(Furrukh Ikram via YouTube - image credit) Peel Regional Police say a man has been arrested after allegedly stealing a tow truck and fleeing from officers on Friday. A video of the arrest surfaced online and shows the moments leading up to it. A spokesperson for Peel police told CBC Toronto that they received a call around 11:15 a.m. on Friday about several men fighting. At some point, a tow truck was stolen, they said. Police located the tow truck in a nearby residential neighbourhood. A video of the incident posted on YouTube by the user Furrukh Ikram shows the tow truck reversing out of a residential driveway in what appears to be a Brampton neighbourhood before a police cruiser catches up and rams into the side of the truck. Several other cruisers then arrive to box in the vehicle on each side. Police officers exit their cruisers and begin pounding on the driver's side of the truck yelling, "Get out!" while the the vehicle appears to continue attempting to flee. WARNING | The following video contains graphic images and audio It is unclear whether police used Tasers in their efforts to stop the driver, but crackling can be heard in the video. After a couple of minutes, police can be seen forcibly removing the man from the truck and placing him under arrest. Police say the man was taken into custody and transported to hospital with non-life-threatening injuries. The Special Investigations Unit (SIU) has invoked their mandate following the incident, police said. The SIU is an independent agency that investigates incidents involving police that result in serious injury or death as well as allegations of sexual assault. Police say a 35-year-old man has been charged with theft under $5000, theft of a motor vehicle, flight from a peace officer and dangerous operation of a motor vehicle.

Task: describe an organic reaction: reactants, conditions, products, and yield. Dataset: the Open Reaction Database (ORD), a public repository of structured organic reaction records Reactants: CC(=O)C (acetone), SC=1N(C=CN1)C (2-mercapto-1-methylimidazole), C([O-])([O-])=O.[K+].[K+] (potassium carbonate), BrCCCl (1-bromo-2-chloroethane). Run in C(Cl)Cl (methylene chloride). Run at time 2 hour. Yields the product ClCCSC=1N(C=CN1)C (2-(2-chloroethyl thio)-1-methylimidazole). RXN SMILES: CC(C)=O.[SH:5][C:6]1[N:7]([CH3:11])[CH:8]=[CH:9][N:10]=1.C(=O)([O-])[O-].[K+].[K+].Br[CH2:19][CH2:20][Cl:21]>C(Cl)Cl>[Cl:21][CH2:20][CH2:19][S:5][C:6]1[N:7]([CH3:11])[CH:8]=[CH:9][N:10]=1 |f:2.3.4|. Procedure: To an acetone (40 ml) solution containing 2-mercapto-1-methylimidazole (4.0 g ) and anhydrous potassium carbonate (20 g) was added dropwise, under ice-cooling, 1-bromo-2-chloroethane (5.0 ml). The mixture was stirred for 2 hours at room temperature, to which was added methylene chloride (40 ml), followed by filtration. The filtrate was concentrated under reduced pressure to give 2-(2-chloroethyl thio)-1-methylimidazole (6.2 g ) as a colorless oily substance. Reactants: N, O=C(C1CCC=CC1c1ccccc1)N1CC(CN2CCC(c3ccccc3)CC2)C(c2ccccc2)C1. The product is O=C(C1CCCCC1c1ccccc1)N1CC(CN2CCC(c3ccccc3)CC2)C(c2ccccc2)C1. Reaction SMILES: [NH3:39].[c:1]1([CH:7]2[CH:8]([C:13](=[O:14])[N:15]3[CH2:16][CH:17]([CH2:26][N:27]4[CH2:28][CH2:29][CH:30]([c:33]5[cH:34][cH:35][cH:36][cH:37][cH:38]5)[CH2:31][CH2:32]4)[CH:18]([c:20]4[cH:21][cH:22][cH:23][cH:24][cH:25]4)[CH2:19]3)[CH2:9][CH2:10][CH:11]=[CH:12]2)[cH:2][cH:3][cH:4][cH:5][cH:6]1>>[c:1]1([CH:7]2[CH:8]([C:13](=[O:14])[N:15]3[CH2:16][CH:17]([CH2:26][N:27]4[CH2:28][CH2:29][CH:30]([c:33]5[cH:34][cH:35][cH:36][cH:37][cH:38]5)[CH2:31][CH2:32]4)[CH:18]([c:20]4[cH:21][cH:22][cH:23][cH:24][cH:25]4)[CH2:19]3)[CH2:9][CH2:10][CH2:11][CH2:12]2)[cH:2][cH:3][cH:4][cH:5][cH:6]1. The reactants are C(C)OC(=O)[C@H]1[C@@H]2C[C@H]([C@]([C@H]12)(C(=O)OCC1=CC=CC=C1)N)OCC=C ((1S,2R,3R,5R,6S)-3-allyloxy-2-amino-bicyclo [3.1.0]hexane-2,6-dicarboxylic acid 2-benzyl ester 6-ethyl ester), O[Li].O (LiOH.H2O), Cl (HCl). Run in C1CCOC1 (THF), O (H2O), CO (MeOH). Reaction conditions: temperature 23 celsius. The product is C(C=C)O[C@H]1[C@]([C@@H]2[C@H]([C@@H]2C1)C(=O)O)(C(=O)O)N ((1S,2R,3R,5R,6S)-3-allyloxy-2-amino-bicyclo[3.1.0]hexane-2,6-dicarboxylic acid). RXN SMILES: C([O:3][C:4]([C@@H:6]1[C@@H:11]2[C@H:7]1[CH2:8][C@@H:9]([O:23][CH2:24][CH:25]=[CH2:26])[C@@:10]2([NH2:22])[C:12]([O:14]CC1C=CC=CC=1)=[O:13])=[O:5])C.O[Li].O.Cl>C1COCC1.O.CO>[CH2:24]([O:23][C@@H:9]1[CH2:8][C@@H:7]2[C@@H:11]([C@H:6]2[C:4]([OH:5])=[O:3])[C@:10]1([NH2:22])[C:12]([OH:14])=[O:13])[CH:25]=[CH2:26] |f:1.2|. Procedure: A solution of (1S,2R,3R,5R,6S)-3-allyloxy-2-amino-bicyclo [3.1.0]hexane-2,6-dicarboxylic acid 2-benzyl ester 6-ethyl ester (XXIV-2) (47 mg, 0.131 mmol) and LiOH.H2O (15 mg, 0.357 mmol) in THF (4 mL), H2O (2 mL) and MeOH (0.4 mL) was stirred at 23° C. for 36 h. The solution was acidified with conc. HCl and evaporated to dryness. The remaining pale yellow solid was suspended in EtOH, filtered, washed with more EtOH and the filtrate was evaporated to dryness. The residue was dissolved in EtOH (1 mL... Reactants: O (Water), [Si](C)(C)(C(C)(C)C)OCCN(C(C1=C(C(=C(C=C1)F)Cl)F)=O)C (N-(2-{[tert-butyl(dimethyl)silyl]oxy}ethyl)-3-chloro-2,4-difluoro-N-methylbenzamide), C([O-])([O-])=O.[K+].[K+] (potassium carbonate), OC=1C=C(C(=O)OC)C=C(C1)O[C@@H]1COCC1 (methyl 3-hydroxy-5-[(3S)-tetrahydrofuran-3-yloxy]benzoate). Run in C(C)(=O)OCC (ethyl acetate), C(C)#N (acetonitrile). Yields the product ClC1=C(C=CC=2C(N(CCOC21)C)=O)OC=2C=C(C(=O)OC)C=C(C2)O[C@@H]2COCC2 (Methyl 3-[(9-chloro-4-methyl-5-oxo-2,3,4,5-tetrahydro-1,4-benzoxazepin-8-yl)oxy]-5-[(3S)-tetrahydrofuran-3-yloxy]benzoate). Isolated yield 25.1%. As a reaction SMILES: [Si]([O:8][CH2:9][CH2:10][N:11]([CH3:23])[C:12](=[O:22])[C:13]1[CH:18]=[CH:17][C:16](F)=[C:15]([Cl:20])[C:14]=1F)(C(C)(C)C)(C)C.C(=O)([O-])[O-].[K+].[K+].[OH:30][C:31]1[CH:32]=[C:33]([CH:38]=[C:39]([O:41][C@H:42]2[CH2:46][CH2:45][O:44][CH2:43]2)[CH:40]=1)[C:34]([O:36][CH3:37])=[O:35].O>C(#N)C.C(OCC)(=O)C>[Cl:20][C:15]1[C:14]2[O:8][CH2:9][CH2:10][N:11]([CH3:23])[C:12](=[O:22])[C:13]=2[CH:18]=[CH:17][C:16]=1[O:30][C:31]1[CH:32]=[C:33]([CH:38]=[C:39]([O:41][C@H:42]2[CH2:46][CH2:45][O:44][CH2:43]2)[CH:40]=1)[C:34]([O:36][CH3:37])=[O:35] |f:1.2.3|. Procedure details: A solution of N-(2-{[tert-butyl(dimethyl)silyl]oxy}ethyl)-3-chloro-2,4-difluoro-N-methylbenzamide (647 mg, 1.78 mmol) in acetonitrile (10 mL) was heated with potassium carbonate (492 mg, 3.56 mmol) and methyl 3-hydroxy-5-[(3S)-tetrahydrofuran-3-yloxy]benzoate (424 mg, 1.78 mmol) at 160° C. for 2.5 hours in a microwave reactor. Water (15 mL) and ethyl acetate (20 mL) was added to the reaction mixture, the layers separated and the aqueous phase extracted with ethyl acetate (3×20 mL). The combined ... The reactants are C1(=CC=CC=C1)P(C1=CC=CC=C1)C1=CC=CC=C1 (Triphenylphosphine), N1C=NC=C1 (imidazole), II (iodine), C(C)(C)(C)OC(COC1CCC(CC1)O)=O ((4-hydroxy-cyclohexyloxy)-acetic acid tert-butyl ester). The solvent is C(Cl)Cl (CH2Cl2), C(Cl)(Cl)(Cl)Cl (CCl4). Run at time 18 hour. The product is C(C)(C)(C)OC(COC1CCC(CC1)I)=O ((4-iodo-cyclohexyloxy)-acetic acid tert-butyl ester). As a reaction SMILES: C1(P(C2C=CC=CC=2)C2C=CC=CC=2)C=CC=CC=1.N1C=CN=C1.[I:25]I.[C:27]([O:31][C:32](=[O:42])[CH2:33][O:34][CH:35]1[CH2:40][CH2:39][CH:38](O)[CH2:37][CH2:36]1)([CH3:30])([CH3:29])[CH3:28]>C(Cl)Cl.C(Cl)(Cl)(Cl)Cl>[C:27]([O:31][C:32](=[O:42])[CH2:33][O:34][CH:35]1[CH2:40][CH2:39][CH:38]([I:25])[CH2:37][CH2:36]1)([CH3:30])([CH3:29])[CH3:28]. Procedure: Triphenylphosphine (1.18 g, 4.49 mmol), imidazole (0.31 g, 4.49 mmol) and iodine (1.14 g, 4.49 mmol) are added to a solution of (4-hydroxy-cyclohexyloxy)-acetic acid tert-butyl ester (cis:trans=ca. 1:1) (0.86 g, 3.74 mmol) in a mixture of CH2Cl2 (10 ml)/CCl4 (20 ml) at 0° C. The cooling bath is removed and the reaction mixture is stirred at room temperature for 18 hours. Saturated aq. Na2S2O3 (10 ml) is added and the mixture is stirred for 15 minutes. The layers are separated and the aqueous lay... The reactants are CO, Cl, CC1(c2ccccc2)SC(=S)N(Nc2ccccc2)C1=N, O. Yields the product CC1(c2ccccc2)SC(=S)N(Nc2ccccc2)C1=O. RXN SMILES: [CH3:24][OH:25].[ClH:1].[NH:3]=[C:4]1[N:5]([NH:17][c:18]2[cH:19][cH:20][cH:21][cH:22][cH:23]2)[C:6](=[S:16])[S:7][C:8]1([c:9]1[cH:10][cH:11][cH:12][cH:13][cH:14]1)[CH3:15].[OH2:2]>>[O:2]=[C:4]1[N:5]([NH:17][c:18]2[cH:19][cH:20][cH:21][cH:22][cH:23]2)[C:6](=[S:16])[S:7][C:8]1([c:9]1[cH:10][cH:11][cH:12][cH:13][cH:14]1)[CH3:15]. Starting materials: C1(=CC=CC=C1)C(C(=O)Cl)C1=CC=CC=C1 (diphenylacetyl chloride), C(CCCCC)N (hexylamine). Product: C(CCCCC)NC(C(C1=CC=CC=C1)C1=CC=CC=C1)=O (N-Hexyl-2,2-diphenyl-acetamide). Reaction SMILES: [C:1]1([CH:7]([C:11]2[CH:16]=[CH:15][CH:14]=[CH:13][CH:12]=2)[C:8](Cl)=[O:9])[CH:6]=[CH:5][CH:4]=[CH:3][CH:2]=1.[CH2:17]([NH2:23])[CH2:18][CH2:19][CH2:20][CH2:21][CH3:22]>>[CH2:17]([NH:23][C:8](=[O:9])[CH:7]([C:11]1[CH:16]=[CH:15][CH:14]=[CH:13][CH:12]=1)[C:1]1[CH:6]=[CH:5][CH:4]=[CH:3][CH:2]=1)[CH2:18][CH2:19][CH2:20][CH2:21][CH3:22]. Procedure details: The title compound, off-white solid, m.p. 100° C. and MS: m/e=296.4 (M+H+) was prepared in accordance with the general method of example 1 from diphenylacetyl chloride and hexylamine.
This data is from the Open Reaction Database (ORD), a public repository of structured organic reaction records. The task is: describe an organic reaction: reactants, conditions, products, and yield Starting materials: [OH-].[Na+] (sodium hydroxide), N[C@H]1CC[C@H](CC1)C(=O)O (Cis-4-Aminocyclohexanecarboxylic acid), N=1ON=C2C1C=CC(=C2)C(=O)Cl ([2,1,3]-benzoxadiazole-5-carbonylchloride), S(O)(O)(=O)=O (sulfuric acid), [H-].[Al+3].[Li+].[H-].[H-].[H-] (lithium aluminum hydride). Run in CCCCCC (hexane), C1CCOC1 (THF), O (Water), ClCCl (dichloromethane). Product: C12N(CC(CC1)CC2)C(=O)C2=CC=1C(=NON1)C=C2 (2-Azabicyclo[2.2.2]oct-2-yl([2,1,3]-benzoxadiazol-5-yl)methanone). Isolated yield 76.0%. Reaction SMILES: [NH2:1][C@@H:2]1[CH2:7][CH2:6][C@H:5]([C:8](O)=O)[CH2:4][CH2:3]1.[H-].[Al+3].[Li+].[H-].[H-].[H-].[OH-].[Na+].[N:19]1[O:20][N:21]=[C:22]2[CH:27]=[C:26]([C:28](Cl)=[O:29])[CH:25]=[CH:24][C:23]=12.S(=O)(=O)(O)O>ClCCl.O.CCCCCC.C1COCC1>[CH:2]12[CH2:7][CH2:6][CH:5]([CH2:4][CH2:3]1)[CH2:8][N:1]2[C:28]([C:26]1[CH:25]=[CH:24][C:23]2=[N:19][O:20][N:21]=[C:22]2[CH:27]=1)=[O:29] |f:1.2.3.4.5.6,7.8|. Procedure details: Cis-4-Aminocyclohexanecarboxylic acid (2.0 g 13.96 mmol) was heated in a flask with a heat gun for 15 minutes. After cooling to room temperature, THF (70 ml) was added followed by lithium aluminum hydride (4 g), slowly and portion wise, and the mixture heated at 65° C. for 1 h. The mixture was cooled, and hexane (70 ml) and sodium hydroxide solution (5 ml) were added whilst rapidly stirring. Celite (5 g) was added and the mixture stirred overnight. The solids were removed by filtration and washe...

Pembroke – The Barry’s Bay area was identified by the local health unit as the hotspot for COVID-19 in Renfrew County last week, making not only local news, but national news for the small village of about 1,300 people in the southwestern part of the county. “It put us in a very bad light as a community,” Madawaska Valley (MV) Mayor Kim Love told the Leader. “The concern from the business owners was the very negative impression this was giving of our community. We have been working very hard. The vast majority of the population has been working very hard to comply.” In an open letter to the community, she alsocalled out those who are not complying with directives from the Renfrew County District Health Unit (RCDHU). “To anyone simply unwilling to follow the guidelines of public health, if you can’t join the rest of society in wearing a mask, washing your hands and staying six feet apart, then please stay home,” she said. In a release last Friday from the RCDHU, Barry’s Bay was highlighted not only as an area of concern because of merchants who complain about customers not complying with mask wearing, but also “anti-mask demonstrations and concerns about post-secondary students not complying” with health unit directives. Since January 1st, the Bay area has had 27 cases of COVID-19 whereas the remainder of Renfrew County and the district covered by the RCDHU has totaled only 47. This is 36 per cent of all the cases in an area with only 12 per cent of the total population in RCD. However, a clarification on Monday given by the health unit to MV, where Barry’s Bay is located, stated the issue is not just seen as isolated to the village by the health unit, but the entire township, as well as neighbouring townships. These are: Killaloe, Hagarty and Richards (KHR); Brudenell, Lyndoch and Raglan (BL&R) and South Algonquin. Mayor Love passed this on in a letter to the community, pointing out Barry’s Bay is the main service and employment centre for the area. “It has a combined population of approximately 12,600 people,” she wrote. “Of the 27 cases of COVID-19 referenced and attributed to the Barry’s Bay area by the RCDHU press release, 22 cases have been in Madawaska Valley, four in Brudenell, Lyndoch and Raglan and one in South Algonquin.” KHR has the distinction of being one of two municipalities in the county with no cases of COVID since the pandemic began, the other being Head, Clara and Maria. Pikwakanagan First Nation has also had no cases. Blindsided By Release It’s been a couple of challenging days for Mayor Love since Barry’s Bay was named a hotspot. The municipality and business owners were basically blindsided by the press release, she pointed out. “We had no notice, so that puts you in reactive mode,” she said. “We would prefer to be a partner in assisting in getting the message out.” Since then, the emails, calls and messages began to go back and forth between the township, the mayor and the health unit, as well as members of the local board of health. The township was also dealing with inquiries by business owners and community members who were concerned and upset. Impact on Business A Barry’s Bay business owner who spoke to the Leader on the condition of anonymity called the press release from the health unit “damaging, reckless and very careless” to frame the community as a hotspot. “It has affected business in Barry’s Bay and people’s perception of Barry’s Bay and coming into town,” he said. “And things like this last a long time.” Their business saw a “noticeable” decline in business since Saturday. Speaking to other business owners, they reported the same impact with declines in foot traffic or cancellations of reservations for services or appointments. “The damage they did to Barry’s Bay is unbelievable,” they said. “To get the title of hotspot thrown at us is unbelievable.” The fall out in social media has been tremendous as well, they noted. “People are criticizing businesses if they see snowmobiles parked at their locations,” they noted. “It is inciting back and forth comments that are not fair. “Everyone in the business community is feeling the fallout. There is no other way to describe it,” they noted. “It has been felt since the weekend.” Of added concern they said the health unit had never singled out another community like this and they questioned if it had a co-relation to the anti-mask protest on a Sunday earlier in the month in the community. They also said singling out post-secondary students was not fair since the post-secondary institution in the community, Our Lady Seat of Wisdom College, has worked hard to ask students and staff to comply with local health directives. Ironically, as their business saw less foot traffic, the question was where people were going for their shopping. If they are choosing to travel to other communities to shop, it just increases the impact of travel. “They have scared people and put people in a worried state,” the business owner said. Timing of Release Mayor Love said while the spike in cases occurred in the first two weeks in January, the press release and notification of concern did not occur until the third week in February. “We wanted the health unit to know if they communicate with us as soon as they see a spike in numbers, we are there for them, to assist them with messages directly to our public,” she said. “We are there to help and also keep our communities healthy and safe.” Mayor Love said she understands MV had one case of COVID-19 early on in 2020 and no cases at the time of the December 26 provincial lockdown. By January 11, the township had 15 cumulative cases and seven active ones. “It could be someone travelling into Madawaska Valley from an infected area or someone travelling to an infected area and coming back to Madawaska Valley,” she said. “The travel that brought COVID-19 here might have involved cities like Ottawa or Toronto, but it could just as easily have been local travel within Renfrew County.” The mayor also described it as “unfortunate” a reporter travelled to the community from an Orange Zone to Barry’s Bay on Saturday to report on the situation. “I’m not sure that would be essential travel,” she said. The mayor said moving forward she is glad to have an open line of communication with the health unit and is anticipating a good working relationship as a partner in stopping the spread of COVID-19. Health Unit Warning Renfrew County and district has been classified as a Green Zone throughout the time the province had applied the COVID-19 Response Framework and was among the first regions to re-open following the provincial lockdown in December. With a total of 321 cases since the pandemic began and 11 active cases reported on Tuesday and two deaths since the pandemic began, the district is one of those with the lowest infection numbers in Ontario and well below the provincial average. Although early on the COVID numbers were isolated to the larger centres in the county like Arnprior or Renfrew and those closest to Ottawa, it is rare for one community to be highlighted as an area of concern within the county as has occurred with Barry’s Bay and region. One exception was when an outbreak occurred among a Mennonite Community in Whitewater Region, but that situation was always identified as being confined to the self-contained community. Dr. Robert Cushman, the acting chief medical officer of health for the health unit, stressed the county and district has had low numbers overall. “The exception is the Barry’s Bay area which, surprisingly, has seen more COVID-19 cases in 2021 than all of last year,” he said in a release. “While there is no obvious direct cause and effect link, and the spread has mostly been within families, we have to ask, why is this area not following the downward trend we see across the rest of RCD?” he asked. He did not rule out implementing more stringent rules in the Barry’s Bay area if the number of cases continues to rise. “Businesses are finally getting the chance to open again, to employ their workers, and to serve their customers delayed needs,” he added. “The last thing we want to do is to jeopardize our status and clamp down yet again on the economy, or possibly implement more stringent rules in the neighbourhood of Barry’s Bay compared to elsewhere in Renfrew County and district. “This is concerning as it will be a challenge with forecasts of a third wave driven by COVID-19 variants that are more infectious and spread quicker than the original strains of the virus.” Dr. Cushman said constant attention needs to be paid to masking, distancing and proper hygiene. Moreover, what stands out amongst the latest cases is the number of contacts and the additional spread. “COVID-19 is a very social virus, especially the new strains and it goes without saying that we need strict adherence to our household and workplace contacts to limit the spread,” he said. “We are all in this together and I would urge everyone of us, and especially the folks living in the Barry’s Bay area to be vigilant to protect themselves, others and the economy. As the old saying goes, “when the going gets tough, the tough gets going.” Mayor Love Reaches Out Since the community was identified as a hotspot, Mayor Love sent two open letters to the community. “The municipality has repeatedly asked everyone to comply with provincial orders and follow the guidelines of public health,” she said in an open letter. “Not doing so jeopardizes the health of our essential workers, healthcare providers, families, seniors and the economic viability to the local businesses we all depend on. “To the vast majority of Madawaska Valley residents and visitors who are staying within their household bubbles, wearing masks, washing their hands, staying six feet apart and limiting their exposure to others, you are putting the well-being of our entire society first and we sincerely thank you,” she said. “To anyone who, for medical reasons can’t wear a mask, please contact a friend or a volunteer group that is willing to pick up food and essentials for you while you stay safe at home.” The mayor also addressed some of the concerns raised by Dr. Cushman. “To anti-mask protesters, please note that protests will not end this pandemic,” the mayor stated. “COVID-19 doesn’t care if you protest. Everyone who is following the guidelines of public health does care. If you can’t join us, then please stay home.” Mayor Love concluded by asking everyone in the community to follow the established protocols. “Let’s make sure the Barry’s Bay area doesn’t require stricter enforcement measures,” she said. “We are all in this together. We all need to stay vigilant right now to protect the local economy and our community.” As the focus shifted to Barry’s Bay late last week, the entire county and district saw a slow increase in COVID-19 numbers. Earlier last week an outbreak was reported at Valley Manor, the long-term care home in Barry’s Bay. An outbreak is declared at a long-term care home when one individual tested positive. Debbi Christinck, Local Journalism Initiative Reporter, The Eganville Leader